Do you need help finding the right drug or alcohol rehab facility?
Fill out the form below or call (877) 591-1498 to get the help you need.
Email address:
Contact me by:Phone     Email
Seeking Help For:
General Situation:
Your privacy is important to us.
We do not give or sell your information to anyone.

Some Key Information About Heroin Addiction

Heroin, known to be one of world's most notorious narcotics, is a very physically addictive drug processed from morphine which is synthesized from seedpod of the poppy plant. The physical appearance of heroin is as a white or brown powder or as a black tarry substance. Heroin is snorted, smoked or injected. The factors that determine addiction are how regularly it is used and the amount of drug that is used. Curiosity about the drug can lead a person into using it occasionally at first and eventually into addiction.

Heroin is sold in the market in the pure form and sometimes sold mixed with other substances such as starch, sugar, powdered milk, or even dangerous poisons such as strychnine. Heroin is known by other street names such as smack, horse, brown sugar, junk, etc.

Addiction is defined as follows by the medical fraternity: a chronic brain disease that is relapsing in nature and which could lead to a number of serious medical consequences over time.

Physical Effects of Using Heroin

As heroin acts rapidly, the person has a rush of euphoria soon after heroin is used (in 7 to 8 seconds when injected). This is followed by a warm feeling and the skin appears flushed. The extremities feel heavy and the mouth becomes dry after ingestion of heroin. The next phase of experience involves the user alternating between drowsy and wakeful states. There is depression of the nervous system and thinking becomes cloudy. There is slowing down of speech and very often it can become slurred. Heroin depresses breathing and overdoses can be fatal in some cases.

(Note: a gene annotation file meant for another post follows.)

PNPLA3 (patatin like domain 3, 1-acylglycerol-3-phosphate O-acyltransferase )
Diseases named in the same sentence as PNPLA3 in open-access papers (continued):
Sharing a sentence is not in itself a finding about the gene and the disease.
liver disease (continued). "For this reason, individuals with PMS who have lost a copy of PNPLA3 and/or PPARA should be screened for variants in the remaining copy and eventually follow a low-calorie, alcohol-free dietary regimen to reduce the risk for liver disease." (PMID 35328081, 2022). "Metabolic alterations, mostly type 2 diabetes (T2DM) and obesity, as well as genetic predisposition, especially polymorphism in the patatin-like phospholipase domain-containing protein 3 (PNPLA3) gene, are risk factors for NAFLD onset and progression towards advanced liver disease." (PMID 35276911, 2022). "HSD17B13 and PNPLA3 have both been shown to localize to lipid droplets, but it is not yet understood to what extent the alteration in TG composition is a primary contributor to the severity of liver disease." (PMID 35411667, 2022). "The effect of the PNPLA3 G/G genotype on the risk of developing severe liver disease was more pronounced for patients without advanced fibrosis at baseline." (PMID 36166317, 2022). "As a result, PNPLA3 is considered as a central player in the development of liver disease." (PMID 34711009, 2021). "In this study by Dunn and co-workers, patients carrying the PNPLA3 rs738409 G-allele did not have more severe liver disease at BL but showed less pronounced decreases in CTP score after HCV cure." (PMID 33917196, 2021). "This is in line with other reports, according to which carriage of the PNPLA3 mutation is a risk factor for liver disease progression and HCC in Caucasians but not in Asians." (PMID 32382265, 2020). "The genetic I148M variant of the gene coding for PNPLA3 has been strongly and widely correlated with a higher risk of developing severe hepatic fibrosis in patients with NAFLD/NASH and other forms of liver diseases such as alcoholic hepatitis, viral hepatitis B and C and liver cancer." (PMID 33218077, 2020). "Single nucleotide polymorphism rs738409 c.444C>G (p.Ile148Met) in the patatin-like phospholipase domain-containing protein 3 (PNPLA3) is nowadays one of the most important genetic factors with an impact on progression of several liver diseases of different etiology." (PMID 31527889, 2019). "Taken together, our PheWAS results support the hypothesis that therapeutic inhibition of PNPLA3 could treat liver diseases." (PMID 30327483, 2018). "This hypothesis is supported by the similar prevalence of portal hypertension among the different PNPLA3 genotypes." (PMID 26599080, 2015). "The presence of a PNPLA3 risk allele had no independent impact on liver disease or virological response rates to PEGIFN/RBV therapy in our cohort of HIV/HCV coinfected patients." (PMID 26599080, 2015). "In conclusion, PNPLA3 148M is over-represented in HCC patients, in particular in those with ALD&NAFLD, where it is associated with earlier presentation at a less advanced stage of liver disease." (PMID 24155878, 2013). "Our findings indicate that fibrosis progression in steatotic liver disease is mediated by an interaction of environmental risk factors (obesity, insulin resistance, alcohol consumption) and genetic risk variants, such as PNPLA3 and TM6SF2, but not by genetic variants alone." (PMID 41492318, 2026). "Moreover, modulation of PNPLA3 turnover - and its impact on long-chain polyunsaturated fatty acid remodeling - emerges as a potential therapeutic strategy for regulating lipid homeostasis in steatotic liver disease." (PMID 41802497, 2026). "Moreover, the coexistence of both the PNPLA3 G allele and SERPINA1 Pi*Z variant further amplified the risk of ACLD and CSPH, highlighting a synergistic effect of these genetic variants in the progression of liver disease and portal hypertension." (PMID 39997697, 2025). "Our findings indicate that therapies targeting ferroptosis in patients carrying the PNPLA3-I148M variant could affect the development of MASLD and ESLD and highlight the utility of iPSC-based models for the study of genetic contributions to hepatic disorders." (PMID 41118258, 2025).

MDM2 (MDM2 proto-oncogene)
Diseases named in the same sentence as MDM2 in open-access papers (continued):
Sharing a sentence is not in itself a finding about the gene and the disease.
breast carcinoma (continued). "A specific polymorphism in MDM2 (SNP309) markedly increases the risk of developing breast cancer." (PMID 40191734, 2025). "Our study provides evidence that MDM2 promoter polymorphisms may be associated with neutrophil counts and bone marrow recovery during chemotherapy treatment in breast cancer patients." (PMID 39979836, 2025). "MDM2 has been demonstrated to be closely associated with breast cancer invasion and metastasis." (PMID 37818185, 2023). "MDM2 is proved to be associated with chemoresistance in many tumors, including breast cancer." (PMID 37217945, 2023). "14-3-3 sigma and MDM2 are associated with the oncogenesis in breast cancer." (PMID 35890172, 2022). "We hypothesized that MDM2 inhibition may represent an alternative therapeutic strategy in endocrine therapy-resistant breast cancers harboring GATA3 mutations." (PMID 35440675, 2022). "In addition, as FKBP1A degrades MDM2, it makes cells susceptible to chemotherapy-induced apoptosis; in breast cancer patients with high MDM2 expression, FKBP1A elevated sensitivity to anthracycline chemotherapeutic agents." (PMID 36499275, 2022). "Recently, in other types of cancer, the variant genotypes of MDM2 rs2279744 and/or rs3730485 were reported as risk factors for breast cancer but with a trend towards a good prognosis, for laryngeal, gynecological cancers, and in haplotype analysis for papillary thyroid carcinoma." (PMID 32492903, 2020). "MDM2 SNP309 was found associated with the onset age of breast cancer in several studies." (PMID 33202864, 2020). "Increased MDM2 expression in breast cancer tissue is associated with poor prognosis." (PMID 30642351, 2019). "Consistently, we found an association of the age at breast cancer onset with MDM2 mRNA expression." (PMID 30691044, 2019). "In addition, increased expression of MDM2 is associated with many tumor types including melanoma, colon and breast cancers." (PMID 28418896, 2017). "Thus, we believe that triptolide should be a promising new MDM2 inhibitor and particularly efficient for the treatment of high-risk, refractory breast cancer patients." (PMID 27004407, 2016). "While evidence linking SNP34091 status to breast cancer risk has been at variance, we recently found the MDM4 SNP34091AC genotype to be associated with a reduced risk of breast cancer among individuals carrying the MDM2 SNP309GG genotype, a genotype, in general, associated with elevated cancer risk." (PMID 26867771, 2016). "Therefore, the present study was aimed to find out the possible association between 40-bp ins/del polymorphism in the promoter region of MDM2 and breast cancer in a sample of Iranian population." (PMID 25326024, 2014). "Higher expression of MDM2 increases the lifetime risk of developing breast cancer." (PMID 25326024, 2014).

The heroin user's walk slows down, pupils are constricted and night vision is impaired. Constipation and vomiting are other common symptoms experienced by heroin users. Heroin users who inject the drug are at risk of contracting infectious diseases such as hepatitis, HIV/AIDS, etc.

Heroin abuse by pregnant women can lead to low birthweight children.

Tolerance to Heroin

The use of heroin causes the body to quickly develop tolerance to the drug. Over time, it is observed that larger doses than before are required to produce the same effect in the body. Addicts who do not use the drug regularly experience withdrawal symptoms that manifests primarily as cravings for the drug. Some other symptoms that accompany withdrawal are muscle and body aches, insomnia, vomiting, diarrhea, cold flashes, goose bumps, and chills.

Withdrawal symptoms show up after a few hours after the last dose and the worst symptoms are experienced about 2 to 3 days after the last dose was taken. These withdrawal symptoms are known to last for as long as seven days. Heavy users are cautioned from withdrawing suddenly as it can be fatal.

Theories exist about heroin addicts who take drug in the same location and developing a certain tolerance that make them ingest nearly the same quantities, whereas if they were to take the drug in a new and unusual location, they tend to overdose.

Long-term Effects of Heroin

Many adverse health effects result from the use of heroin. They include collapsed veins, development of pneumonia, infections of heart valves and lining, etc.

In addition to the bad effects caused by the drug itself, the heroin from the market may have additives that may eventually clog blood vessels that lead to major organs in the body and cause damage.

Heroin Addiction Treatment

The range of treatment options is very broad for heroin addiction and includes medication, behavioral therapies and other holistic approaches. Many a time, different treatment methods are combined according to the requirements of the affected individual to achieve the desired results.

  • Addiction Recovery